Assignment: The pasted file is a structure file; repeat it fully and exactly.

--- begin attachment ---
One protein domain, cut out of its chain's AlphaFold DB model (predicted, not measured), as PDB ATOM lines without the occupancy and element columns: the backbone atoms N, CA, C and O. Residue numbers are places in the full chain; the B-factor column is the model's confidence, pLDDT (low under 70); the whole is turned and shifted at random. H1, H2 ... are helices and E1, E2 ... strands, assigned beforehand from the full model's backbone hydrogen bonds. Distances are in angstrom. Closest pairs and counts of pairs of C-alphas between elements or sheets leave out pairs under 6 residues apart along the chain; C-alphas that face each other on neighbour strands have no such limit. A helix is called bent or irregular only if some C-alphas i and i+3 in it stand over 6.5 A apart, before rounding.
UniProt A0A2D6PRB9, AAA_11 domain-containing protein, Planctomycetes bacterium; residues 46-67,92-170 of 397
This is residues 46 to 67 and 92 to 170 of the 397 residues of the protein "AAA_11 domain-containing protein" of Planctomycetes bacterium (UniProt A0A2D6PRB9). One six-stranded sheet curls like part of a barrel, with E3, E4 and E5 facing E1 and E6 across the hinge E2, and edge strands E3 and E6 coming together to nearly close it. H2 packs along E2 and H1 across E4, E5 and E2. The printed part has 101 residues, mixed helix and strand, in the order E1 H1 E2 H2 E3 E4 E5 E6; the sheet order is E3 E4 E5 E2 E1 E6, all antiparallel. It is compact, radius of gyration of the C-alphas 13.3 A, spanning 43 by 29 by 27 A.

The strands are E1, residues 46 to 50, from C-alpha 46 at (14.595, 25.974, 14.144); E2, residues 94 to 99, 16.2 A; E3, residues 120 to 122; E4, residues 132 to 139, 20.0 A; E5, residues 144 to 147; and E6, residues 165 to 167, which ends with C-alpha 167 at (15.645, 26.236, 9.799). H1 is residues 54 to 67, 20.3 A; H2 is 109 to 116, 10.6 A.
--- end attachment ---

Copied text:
One protein domain, cut out of its chain's AlphaFold DB model (predicted, not measured), as PDB ATOM lines without the occupancy and element columns: the backbone atoms N, CA, C and O. Residue numbers are places in the full chain; the B-factor column is the model's confidence, pLDDT (low under 70); the whole is turned and shifted at random. H1, H2 ... are helices and E1, E2 ... strands, assigned beforehand from the full model's backbone hydrogen bonds. Distances are in angstrom. Closest pairs and counts of pairs of C-alphas between elements or sheets leave out pairs under 6 residues apart along the chain; C-alphas that face each other on neighbour strands have no such limit. A helix is called bent or irregular only if some C-alphas i and i+3 in it stand over 6.5 A apart, before rounding.
UniProt A0A2D6PRB9, AAA_11 domain-containing protein, Planctomycetes bacterium; residues 46-67,92-170 of 397
This is residues 46 to 67 and 92 to 170 of the 397 residues of the protein "AAA_11 domain-containing protein" of Planctomycetes bacterium (UniProt A0A2D6PRB9). One six-stranded sheet curls like part of a barrel, with E3, E4 and E5 facing E1 and E6 across the hinge E2, and edge strands E3 and E6 coming together to nearly close it. H2 packs along E2 and H1 across E4, E5 and E2. The printed part has 101 residues, mixed helix and strand, in the order E1 H1 E2 H2 E3 E4 E5 E6; the sheet order is E3 E4 E5 E2 E1 E6, all antiparallel. It is compact, radius of gyration of the C-alphas 13.3 A, spanning 43 by 29 by 27 A.

The strands are E1, residues 46 to 50, from C-alpha 46 at (14.595, 25.974, 14.144); E2, residues 94 to 99, 16.2 A; E3, residues 120 to 122; E4, residues 132 to 139, 20.0 A; E5, residues 144 to 147; and E6, residues 165 to 167, which ends with C-alpha 167 at (15.645, 26.236, 9.799). H1 is residues 54 to 67, 20.3 A; H2 is 109 to 116, 10.6 A.